Hello, I am the Random Column Generator, and welcome to my column, where I’ll make snarky comments about pop culture and the media. I hope you enjoy your brief visit to my virtual world, because it’s the only place I really exist; the internet is my only home. There is a flesh and blood person whose fingers are pressing the keys to write these words, but that man/woman/rejector of a gender binary (sorry if I missed anyone) does not exist on the web; her transcendental thoughts are the only things that have a presence in this electronic subspace (I’ll refer to myself as female just for ease of pronouns). Knowing her identity would not really add much to your understanding of her writing, and it would make her feel much less free to write interesting things.
You may be asking yourself if I’m writing under a pseudonym because this is going to be a sex column, or because this is going to be about sensitive issues that are informed by deeply personal experiences that I don’t necessarily want the entire internet to know about. The answer to both questions is no. Not only is “The Random Column Generator” probably the least sexy name I could think of, but I’m also probably not going to talk about anything that’s all that private or serious. For the most part, I’ll probably just make snarky comments about pop culture and tell fart jokes like I’m a bad stand-up comedian. This is going to be a column about mischief. This is going to be a column about mayhem. This is going to be a column about soap (Note: It probably won’t actually be about soap, unless soap exceptionally upstages someone at the Oscars.) My column will be about the ridiculous things that the world puts forth and expects us to take seriously. It will be commentary on the absurdity of Facebook logos on Macbook Pros. It will boil and purify the cultural knowledge scooped out of media cesspools. It will be what Willis was talking about. This column will be…not that serious, because there are enough serious things in our lives as it is.
This column will be lighthearted, but I’ll write under a pseudonym anyway, because anonymity needs a new face. Were my name attached to this column, I would be concerned with how my writing would affect the public persona that I reveal to the world, and that self-image concern would constrain my thoughts to be more consistent with the image I would like to present. Quite frankly, that column would be pretty boring because I would only write things I would be okay with future employers seeing (Google is a powerful tool, my friends). No one wants to read a column that some middle manager would be okay with reading. When you create something with concerns about self-image or money in mind, you get garbage like Transformers 3 ($352 million box office? Really, America? Even Megan Fox thought that movie was too shameful to exist). No one wants to read the Daily Gazette column-equivalent of Transformers 3, and so I remain anonymous.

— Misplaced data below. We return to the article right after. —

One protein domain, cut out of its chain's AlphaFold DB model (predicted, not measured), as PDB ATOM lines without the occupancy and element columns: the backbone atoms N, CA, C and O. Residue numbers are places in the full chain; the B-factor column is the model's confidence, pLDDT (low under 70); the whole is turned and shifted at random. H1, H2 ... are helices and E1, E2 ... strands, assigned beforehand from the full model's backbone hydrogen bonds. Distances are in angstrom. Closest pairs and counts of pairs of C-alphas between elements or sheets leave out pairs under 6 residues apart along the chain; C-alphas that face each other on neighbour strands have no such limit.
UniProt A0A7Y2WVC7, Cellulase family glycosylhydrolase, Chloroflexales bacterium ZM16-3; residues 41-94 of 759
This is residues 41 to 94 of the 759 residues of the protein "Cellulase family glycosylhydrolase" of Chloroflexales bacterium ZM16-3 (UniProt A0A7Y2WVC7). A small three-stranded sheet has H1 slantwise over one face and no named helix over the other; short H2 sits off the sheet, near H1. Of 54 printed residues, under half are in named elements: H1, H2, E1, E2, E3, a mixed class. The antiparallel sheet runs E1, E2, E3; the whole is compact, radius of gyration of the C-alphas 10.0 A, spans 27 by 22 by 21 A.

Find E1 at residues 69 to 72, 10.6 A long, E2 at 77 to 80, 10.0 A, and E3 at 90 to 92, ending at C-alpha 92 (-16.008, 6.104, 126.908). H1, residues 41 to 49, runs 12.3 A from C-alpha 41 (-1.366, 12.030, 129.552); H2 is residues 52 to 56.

Anonymity needs a new face because, as attempts to regulate the internet (such as SOPA/PIPA and their predecessors) have shown, people fear the anarchy of the internet. They go to anonymous comment boards and see the ugliness of racism and sexism and homophobia and xenophobia and all the other -isms and -phobias, and think that if all the anonymous masses had names attached to their words, they wouldn’t dare be so vulgar. They see people torrenting gigabytes worth of music and movies, and think to themselves that those people wouldn’t dare walk into a store and steal that many CDs or DVDs, because they could be identified and caught (physical property and intellectual property are not strictly analogous, but that’s a different issue). In short, the people who fear internet anarchy see the darker sides of anonymity, and then view it as an evil to be defended against.
Anonymity, however, is just a mask, and the mask is only as harmful as the person behind it. People can have good reasons to wear a mask. A sex columnist might not want to accidentally disclose sensitive details about the people they write about (including themselves). A confidential informant (e.g. Deep Throat) might want to protect their own career or their own life (depending on the circumstances), but still want to tell the world the secrets they know. Batman might want to shield his friends and family from the potential repercussions of his secret double life (or maybe Christian Bale just wants an excuse to do his Batman voice). The masks they wear give them the freedom to do whatever they want without fear of repercussion, and though that kind of freedom can be destructive in the wrong hands, they choose to use it in a way to better society.
I have no such lofty pretenses, however. I have no juicy government secrets to share with the world that could put my career at risk, and I don’t know intimate details about other people that I might accidentally reveal if I wrote about my sex life (well, maybe I do, but let’s not talk about that). What I do have is a creative side which my persona fears will be exposed and doesn’t fully understand, and it needs a mask to protect it. At the end of “Batman Begins”, Rachel Dawes (before Chrisopher Nolan used his demon magic to transmogrify Katie Holmes into Maggie Gyllenhaal) tells Bruce Wayne that his Bruce Wayne face is his mask, and his real face is the one that criminals now fear. I’ve always kind of imagined myself to be like Batman (but with smaller boobs), so I hope that as you read, you will enjoy the opportunity to look behind the mask and see my true creative face.
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